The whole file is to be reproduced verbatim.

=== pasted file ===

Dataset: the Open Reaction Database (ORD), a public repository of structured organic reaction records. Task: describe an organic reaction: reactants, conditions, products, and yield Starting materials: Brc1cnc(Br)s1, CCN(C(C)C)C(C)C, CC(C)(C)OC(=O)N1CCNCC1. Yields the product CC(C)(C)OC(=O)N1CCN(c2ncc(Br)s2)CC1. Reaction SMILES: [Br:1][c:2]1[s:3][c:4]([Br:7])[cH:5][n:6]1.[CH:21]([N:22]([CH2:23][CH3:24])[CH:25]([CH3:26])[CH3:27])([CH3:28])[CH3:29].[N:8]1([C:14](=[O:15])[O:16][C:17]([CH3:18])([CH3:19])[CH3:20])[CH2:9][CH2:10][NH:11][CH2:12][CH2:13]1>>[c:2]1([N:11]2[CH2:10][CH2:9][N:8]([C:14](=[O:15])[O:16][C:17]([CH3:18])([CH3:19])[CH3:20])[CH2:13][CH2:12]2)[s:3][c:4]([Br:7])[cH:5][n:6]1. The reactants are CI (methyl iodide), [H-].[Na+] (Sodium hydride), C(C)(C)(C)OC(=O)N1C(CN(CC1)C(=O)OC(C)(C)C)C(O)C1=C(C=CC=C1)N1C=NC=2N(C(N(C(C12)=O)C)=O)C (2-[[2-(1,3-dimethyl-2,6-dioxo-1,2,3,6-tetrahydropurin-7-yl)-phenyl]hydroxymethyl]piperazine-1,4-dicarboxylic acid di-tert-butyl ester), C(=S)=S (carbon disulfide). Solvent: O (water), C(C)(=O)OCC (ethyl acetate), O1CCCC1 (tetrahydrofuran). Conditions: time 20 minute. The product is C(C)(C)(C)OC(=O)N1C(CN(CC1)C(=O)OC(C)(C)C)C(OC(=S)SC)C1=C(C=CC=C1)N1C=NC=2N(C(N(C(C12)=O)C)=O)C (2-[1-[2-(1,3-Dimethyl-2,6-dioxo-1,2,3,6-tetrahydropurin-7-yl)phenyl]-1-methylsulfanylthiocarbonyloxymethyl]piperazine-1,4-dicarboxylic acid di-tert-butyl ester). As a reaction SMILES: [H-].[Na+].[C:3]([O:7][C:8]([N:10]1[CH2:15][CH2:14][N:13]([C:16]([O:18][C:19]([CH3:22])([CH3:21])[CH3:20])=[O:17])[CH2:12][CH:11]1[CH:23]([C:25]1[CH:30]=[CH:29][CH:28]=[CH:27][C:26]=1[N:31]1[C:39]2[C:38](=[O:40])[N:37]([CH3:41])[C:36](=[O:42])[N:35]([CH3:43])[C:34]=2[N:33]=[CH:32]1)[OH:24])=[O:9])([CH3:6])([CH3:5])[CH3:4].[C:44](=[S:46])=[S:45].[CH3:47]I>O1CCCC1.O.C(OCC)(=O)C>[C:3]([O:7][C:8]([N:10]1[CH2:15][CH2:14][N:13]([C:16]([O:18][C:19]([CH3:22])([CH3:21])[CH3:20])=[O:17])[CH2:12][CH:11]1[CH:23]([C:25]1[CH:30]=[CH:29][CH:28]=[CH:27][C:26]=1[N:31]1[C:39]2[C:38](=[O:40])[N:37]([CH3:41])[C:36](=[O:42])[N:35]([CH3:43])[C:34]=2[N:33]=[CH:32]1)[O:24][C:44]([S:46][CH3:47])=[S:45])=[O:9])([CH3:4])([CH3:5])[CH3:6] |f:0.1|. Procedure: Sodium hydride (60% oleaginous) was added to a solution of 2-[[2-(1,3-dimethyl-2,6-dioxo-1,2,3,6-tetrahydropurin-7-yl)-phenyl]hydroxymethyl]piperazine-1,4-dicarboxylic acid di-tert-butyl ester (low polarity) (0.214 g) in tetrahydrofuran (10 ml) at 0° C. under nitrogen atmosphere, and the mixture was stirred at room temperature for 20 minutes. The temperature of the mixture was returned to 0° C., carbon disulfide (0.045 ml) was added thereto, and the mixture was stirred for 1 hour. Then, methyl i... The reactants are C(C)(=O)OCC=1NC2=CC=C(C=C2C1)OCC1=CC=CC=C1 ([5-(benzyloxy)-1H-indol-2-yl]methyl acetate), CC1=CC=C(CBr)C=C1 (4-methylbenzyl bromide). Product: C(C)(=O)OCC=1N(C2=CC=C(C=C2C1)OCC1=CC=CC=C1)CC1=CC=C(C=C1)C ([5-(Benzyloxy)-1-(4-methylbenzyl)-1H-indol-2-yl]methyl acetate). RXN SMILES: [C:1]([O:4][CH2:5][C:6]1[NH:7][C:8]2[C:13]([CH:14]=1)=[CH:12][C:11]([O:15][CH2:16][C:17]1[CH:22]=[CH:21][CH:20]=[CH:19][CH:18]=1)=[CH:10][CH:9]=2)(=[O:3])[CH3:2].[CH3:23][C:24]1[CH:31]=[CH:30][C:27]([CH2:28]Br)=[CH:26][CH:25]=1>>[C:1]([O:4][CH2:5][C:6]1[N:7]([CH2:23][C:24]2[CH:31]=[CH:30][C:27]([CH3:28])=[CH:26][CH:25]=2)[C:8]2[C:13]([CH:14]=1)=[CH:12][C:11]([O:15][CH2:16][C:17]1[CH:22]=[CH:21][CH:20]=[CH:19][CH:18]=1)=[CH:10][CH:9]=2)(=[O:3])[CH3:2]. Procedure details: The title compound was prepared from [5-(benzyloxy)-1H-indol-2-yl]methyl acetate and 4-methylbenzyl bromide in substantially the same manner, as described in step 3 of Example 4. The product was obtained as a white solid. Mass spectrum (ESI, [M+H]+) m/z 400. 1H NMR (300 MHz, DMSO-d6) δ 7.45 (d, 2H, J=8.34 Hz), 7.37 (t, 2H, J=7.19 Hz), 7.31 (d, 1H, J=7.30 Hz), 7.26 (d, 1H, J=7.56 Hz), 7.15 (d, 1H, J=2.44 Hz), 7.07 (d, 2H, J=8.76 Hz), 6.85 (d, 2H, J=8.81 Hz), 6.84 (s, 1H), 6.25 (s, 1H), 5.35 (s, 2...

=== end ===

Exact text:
Dataset: the Open Reaction Database (ORD), a public repository of structured organic reaction records. Task: describe an organic reaction: reactants, conditions, products, and yield Starting materials: Brc1cnc(Br)s1, CCN(C(C)C)C(C)C, CC(C)(C)OC(=O)N1CCNCC1. Yields the product CC(C)(C)OC(=O)N1CCN(c2ncc(Br)s2)CC1. Reaction SMILES: [Br:1][c:2]1[s:3][c:4]([Br:7])[cH:5][n:6]1.[CH:21]([N:22]([CH2:23][CH3:24])[CH:25]([CH3:26])[CH3:27])([CH3:28])[CH3:29].[N:8]1([C:14](=[O:15])[O:16][C:17]([CH3:18])([CH3:19])[CH3:20])[CH2:9][CH2:10][NH:11][CH2:12][CH2:13]1>>[c:2]1([N:11]2[CH2:10][CH2:9][N:8]([C:14](=[O:15])[O:16][C:17]([CH3:18])([CH3:19])[CH3:20])[CH2:13][CH2:12]2)[s:3][c:4]([Br:7])[cH:5][n:6]1. The reactants are CI (methyl iodide), [H-].[Na+] (Sodium hydride), C(C)(C)(C)OC(=O)N1C(CN(CC1)C(=O)OC(C)(C)C)C(O)C1=C(C=CC=C1)N1C=NC=2N(C(N(C(C12)=O)C)=O)C (2-[[2-(1,3-dimethyl-2,6-dioxo-1,2,3,6-tetrahydropurin-7-yl)-phenyl]hydroxymethyl]piperazine-1,4-dicarboxylic acid di-tert-butyl ester), C(=S)=S (carbon disulfide). Solvent: O (water), C(C)(=O)OCC (ethyl acetate), O1CCCC1 (tetrahydrofuran). Conditions: time 20 minute. The product is C(C)(C)(C)OC(=O)N1C(CN(CC1)C(=O)OC(C)(C)C)C(OC(=S)SC)C1=C(C=CC=C1)N1C=NC=2N(C(N(C(C12)=O)C)=O)C (2-[1-[2-(1,3-Dimethyl-2,6-dioxo-1,2,3,6-tetrahydropurin-7-yl)phenyl]-1-methylsulfanylthiocarbonyloxymethyl]piperazine-1,4-dicarboxylic acid di-tert-butyl ester). As a reaction SMILES: [H-].[Na+].[C:3]([O:7][C:8]([N:10]1[CH2:15][CH2:14][N:13]([C:16]([O:18][C:19]([CH3:22])([CH3:21])[CH3:20])=[O:17])[CH2:12][CH:11]1[CH:23]([C:25]1[CH:30]=[CH:29][CH:28]=[CH:27][C:26]=1[N:31]1[C:39]2[C:38](=[O:40])[N:37]([CH3:41])[C:36](=[O:42])[N:35]([CH3:43])[C:34]=2[N:33]=[CH:32]1)[OH:24])=[O:9])([CH3:6])([CH3:5])[CH3:4].[C:44](=[S:46])=[S:45].[CH3:47]I>O1CCCC1.O.C(OCC)(=O)C>[C:3]([O:7][C:8]([N:10]1[CH2:15][CH2:14][N:13]([C:16]([O:18][C:19]([CH3:22])([CH3:21])[CH3:20])=[O:17])[CH2:12][CH:11]1[CH:23]([C:25]1[CH:30]=[CH:29][CH:28]=[CH:27][C:26]=1[N:31]1[C:39]2[C:38](=[O:40])[N:37]([CH3:41])[C:36](=[O:42])[N:35]([CH3:43])[C:34]=2[N:33]=[CH:32]1)[O:24][C:44]([S:46][CH3:47])=[S:45])=[O:9])([CH3:4])([CH3:5])[CH3:6] |f:0.1|. Procedure: Sodium hydride (60% oleaginous) was added to a solution of 2-[[2-(1,3-dimethyl-2,6-dioxo-1,2,3,6-tetrahydropurin-7-yl)-phenyl]hydroxymethyl]piperazine-1,4-dicarboxylic acid di-tert-butyl ester (low polarity) (0.214 g) in tetrahydrofuran (10 ml) at 0° C. under nitrogen atmosphere, and the mixture was stirred at room temperature for 20 minutes. The temperature of the mixture was returned to 0° C., carbon disulfide (0.045 ml) was added thereto, and the mixture was stirred for 1 hour. Then, methyl i... The reactants are C(C)(=O)OCC=1NC2=CC=C(C=C2C1)OCC1=CC=CC=C1 ([5-(benzyloxy)-1H-indol-2-yl]methyl acetate), CC1=CC=C(CBr)C=C1 (4-methylbenzyl bromide). Product: C(C)(=O)OCC=1N(C2=CC=C(C=C2C1)OCC1=CC=CC=C1)CC1=CC=C(C=C1)C ([5-(Benzyloxy)-1-(4-methylbenzyl)-1H-indol-2-yl]methyl acetate). RXN SMILES: [C:1]([O:4][CH2:5][C:6]1[NH:7][C:8]2[C:13]([CH:14]=1)=[CH:12][C:11]([O:15][CH2:16][C:17]1[CH:22]=[CH:21][CH:20]=[CH:19][CH:18]=1)=[CH:10][CH:9]=2)(=[O:3])[CH3:2].[CH3:23][C:24]1[CH:31]=[CH:30][C:27]([CH2:28]Br)=[CH:26][CH:25]=1>>[C:1]([O:4][CH2:5][C:6]1[N:7]([CH2:23][C:24]2[CH:31]=[CH:30][C:27]([CH3:28])=[CH:26][CH:25]=2)[C:8]2[C:13]([CH:14]=1)=[CH:12][C:11]([O:15][CH2:16][C:17]1[CH:22]=[CH:21][CH:20]=[CH:19][CH:18]=1)=[CH:10][CH:9]=2)(=[O:3])[CH3:2]. Procedure details: The title compound was prepared from [5-(benzyloxy)-1H-indol-2-yl]methyl acetate and 4-methylbenzyl bromide in substantially the same manner, as described in step 3 of Example 4. The product was obtained as a white solid. Mass spectrum (ESI, [M+H]+) m/z 400. 1H NMR (300 MHz, DMSO-d6) δ 7.45 (d, 2H, J=8.34 Hz), 7.37 (t, 2H, J=7.19 Hz), 7.31 (d, 1H, J=7.30 Hz), 7.26 (d, 1H, J=7.56 Hz), 7.15 (d, 1H, J=2.44 Hz), 7.07 (d, 2H, J=8.76 Hz), 6.85 (d, 2H, J=8.81 Hz), 6.84 (s, 1H), 6.25 (s, 1H), 5.35 (s, 2...